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T. W. Lawless
Author
Furey's War

Adult; Mystery/Thriller; (Market)

Jack Furey is a decent man caught up in an indecent time. Retired police sergeant Jack Furey is celebrating his 100th birthday, and he’s not happy about it. Unable to speak following a stroke and estranged from his son, all he wants is to reunite with his beloved, late wife. After a visit from an old friend, he finds himself reliving the past. Suddenly, it’s 1942 and the US troops are about to descend on the town of Wangamba, Australia, where Jack is expected to maintain law and order. When an Australian soldier on leave is murdered, he has to work out who was responsible and why. Along the way, Jack has to deal with corrupt officials, MPs with attitude, and Australian and American soldiers ready for some R and R. Everywhere he looks, people are misbehaving. It’s up to Jack to restore peace to his wartime North Queensland town.
Plot/Idea: 7 out of 10
Originality: 7 out of 10
Prose: 7 out of 10
Character/Execution: 7 out of 10
Overall: 7.00 out of 10

Assessment:

Plot: The story of police sergeant Jack Furey—grappling with past war memories and struggling to make sense of a new war, trying to maintain order in a small town overwhelmed with soldiers, and attempting to piece together separate unspeakable crimes—is deeply compelling. In some respects, however, the narrative might be strengthened had it not been haunted by the specter of the 100-year-old Jack Furey.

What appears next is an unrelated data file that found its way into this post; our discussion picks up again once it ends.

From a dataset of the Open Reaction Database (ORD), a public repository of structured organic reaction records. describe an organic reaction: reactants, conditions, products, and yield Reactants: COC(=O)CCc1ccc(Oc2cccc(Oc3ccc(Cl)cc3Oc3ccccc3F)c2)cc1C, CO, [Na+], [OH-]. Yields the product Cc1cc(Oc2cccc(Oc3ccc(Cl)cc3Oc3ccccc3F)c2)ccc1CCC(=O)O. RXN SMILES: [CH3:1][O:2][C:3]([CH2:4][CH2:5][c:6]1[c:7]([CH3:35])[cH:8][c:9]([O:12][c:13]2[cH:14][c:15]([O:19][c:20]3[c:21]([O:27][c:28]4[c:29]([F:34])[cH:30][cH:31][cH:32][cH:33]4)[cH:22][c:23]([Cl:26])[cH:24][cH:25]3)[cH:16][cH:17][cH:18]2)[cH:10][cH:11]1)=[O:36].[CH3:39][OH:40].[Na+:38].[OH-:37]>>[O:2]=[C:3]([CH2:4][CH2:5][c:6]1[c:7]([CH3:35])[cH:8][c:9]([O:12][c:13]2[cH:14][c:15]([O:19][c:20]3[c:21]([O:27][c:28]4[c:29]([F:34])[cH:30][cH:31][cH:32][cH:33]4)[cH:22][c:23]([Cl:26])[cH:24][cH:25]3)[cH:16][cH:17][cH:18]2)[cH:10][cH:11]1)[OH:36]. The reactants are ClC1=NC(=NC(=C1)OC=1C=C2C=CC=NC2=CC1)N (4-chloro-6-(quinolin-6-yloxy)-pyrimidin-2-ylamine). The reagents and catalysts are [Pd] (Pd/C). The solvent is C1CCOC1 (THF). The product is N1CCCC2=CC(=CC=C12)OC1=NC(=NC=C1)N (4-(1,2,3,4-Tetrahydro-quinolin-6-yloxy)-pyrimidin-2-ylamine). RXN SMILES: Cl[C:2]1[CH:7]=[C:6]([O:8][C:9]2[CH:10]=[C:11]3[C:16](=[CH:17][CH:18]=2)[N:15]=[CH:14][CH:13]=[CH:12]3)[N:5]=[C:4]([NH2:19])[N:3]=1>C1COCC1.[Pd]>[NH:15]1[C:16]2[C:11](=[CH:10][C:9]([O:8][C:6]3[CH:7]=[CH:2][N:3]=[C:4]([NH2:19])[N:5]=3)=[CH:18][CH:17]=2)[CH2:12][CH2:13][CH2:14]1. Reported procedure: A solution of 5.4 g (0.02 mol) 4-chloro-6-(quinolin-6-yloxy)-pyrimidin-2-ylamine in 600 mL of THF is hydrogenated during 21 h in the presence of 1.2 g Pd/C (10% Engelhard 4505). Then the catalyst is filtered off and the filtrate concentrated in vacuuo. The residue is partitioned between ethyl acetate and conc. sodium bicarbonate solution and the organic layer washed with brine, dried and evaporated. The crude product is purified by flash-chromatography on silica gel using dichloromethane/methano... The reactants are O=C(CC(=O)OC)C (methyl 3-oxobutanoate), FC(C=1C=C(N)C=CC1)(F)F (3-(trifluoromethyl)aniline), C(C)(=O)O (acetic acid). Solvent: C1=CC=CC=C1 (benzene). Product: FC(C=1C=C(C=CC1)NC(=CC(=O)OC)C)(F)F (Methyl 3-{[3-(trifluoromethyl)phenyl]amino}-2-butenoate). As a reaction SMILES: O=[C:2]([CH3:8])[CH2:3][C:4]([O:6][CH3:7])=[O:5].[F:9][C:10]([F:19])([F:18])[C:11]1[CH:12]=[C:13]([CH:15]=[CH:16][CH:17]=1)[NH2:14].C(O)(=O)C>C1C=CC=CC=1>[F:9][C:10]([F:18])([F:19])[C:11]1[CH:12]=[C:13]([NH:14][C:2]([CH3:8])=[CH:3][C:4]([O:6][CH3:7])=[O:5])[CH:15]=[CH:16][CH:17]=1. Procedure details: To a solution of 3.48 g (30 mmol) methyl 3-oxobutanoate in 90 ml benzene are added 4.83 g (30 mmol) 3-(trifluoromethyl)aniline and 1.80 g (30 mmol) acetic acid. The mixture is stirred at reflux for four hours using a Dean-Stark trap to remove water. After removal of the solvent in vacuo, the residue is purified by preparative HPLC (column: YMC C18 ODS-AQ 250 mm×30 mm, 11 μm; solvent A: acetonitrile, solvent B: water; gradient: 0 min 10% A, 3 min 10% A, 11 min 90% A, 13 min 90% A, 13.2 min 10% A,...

Prose/Style: The prose is smooth and well-written, and the story is mostly clear and concise—the language leaves no doubt as to the time period or the Australian Outback location. However, there is a clinical feel to the writing that often causes the story to lack emotion and depth, and it is only during Jack's brief moments of introspection that the reader feels less detached from events.

Originality: Swap Australia for the Old West, the invading American soldiers for outlaws, and Jack Furey for a grizzled sheriff "with a past" who has seen everything, and the story could easily transform into a cookie-cutter Western. Though entertaining enough, the story's originality largely stems from the time period, location, and the hint of murder mystery that surrounds it.

Character Development/Execution: Jack is the storyteller, and this is how we see the rest of the characters—through the lens of his impatience, prejudices, and experiences—resulting in a bare-bones rendering of everyone outside himself. It is in the rare moments of Jack's introspections that we catch a glimpse that there is more behind the man than loud law and order bluster and authority.

Date Submitted: April 01, 2021

Reviews
Australian Crime Fiction

'The novel ends with a return to the current day and Jack's 100th birthday party, which probably didn't go as expected for the dreaded nursing home, and you can't help thinking went exactly as Jack would have wanted. Overall a most unusual novel, a really quick read on one level, but a thought-provoking one on many more.'

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